College teachers were rich, snobby, and dumber in the head than a hog is in the ass. The good one was rare, yet untrustworthy, like a dog that licked your hand but had a history of biting. The administrators were worse -- bigwigs and muckety-mucks who possessed more money than God and were utterly corrupt. They served as further evidence that education was for fools. Part of my coming home was meant to contradict this hill-bred belief.

I crossed the street to the Combs building, a small structure that housed the Departments of English, Philosophy, Foreign Languages, and Theater. The curbs were faded yellow and needed a fresh coat. I faced the reflective glass of the door and adjusted the tie around my neck. No matter how I tried, it wasn't as good as when Clyde tied it for me and I looked like what I was -- a curb painter in a monkey suit.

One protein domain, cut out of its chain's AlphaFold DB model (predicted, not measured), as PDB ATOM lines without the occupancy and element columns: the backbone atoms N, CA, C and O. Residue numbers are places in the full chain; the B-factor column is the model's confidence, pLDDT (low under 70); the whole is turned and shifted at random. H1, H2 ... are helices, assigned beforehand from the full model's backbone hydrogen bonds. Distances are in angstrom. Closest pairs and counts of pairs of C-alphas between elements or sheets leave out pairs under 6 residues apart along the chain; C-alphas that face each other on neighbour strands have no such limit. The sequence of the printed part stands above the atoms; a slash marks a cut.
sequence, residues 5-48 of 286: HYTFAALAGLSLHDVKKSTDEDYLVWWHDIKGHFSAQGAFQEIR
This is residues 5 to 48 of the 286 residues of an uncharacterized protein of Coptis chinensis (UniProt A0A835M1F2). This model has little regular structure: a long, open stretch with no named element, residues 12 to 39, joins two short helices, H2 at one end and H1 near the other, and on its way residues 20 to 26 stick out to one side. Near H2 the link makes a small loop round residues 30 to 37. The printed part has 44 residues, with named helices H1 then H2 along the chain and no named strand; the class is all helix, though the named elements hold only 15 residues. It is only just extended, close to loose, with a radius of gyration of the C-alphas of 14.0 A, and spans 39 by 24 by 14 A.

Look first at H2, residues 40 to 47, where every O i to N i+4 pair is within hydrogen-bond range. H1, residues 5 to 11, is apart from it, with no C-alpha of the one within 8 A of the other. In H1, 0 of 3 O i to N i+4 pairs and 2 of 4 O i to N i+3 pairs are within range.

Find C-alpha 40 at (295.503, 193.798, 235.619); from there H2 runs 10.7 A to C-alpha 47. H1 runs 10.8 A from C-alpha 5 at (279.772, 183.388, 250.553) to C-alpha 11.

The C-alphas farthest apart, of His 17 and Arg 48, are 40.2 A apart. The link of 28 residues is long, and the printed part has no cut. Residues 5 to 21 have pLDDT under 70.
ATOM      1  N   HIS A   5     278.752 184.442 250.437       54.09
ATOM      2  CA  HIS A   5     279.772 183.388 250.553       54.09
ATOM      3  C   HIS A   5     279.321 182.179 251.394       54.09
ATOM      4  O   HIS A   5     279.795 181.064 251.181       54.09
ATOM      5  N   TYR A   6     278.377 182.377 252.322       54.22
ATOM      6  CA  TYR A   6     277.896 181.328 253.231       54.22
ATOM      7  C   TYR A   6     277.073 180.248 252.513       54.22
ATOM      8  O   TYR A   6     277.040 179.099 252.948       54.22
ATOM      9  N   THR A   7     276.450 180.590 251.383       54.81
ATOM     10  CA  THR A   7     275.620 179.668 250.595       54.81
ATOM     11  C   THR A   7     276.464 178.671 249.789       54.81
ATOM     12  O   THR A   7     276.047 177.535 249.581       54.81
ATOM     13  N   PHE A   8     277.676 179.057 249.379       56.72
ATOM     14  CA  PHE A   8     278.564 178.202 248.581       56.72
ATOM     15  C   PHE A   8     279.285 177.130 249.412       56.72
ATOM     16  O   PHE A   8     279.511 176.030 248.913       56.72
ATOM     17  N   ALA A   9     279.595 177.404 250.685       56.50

Inside, I met the head of the search committee moving in that rapid way professors have, legs propelling her forward, one hand digging in a briefcase, the other hand trying to catch a pencil as it fell from behind her ear.

"Sorry I'm late," she said. "These things never start on time."

"No problem," I said. "I was just, you know."

"Yes, it must be kind of..."

"It sure is."

"I understand."

She led me along the hall. A part of me wanted to run away, but this was where I'd run to. The interview was conducted in the same classroom where I'd taken freshman literature twenty years earlier. The floor was now carpeted but the walls were still concrete block. Six people sat in spongy chairs surrounding two wooden tables. I looked at the men in brown jackets and sport shirts, the women in pantsuits, and understood that I was sitting before a table of career academics who found themselves at a lousy school. They lived in an Appalachian town of six thousand with no airport, no bookstore, no deli, no record store, one bar, and forty churches. Everyone but me had a Ph.D. Unlike them, I truly wanted to work at MSU.

My main desire was an opportunity to give back to the community. I knew the difficulties that young people in the hills faced in realizing their ambition of education. My goal was to teach writing in a region where thirty percent of the people were functionally illiterate.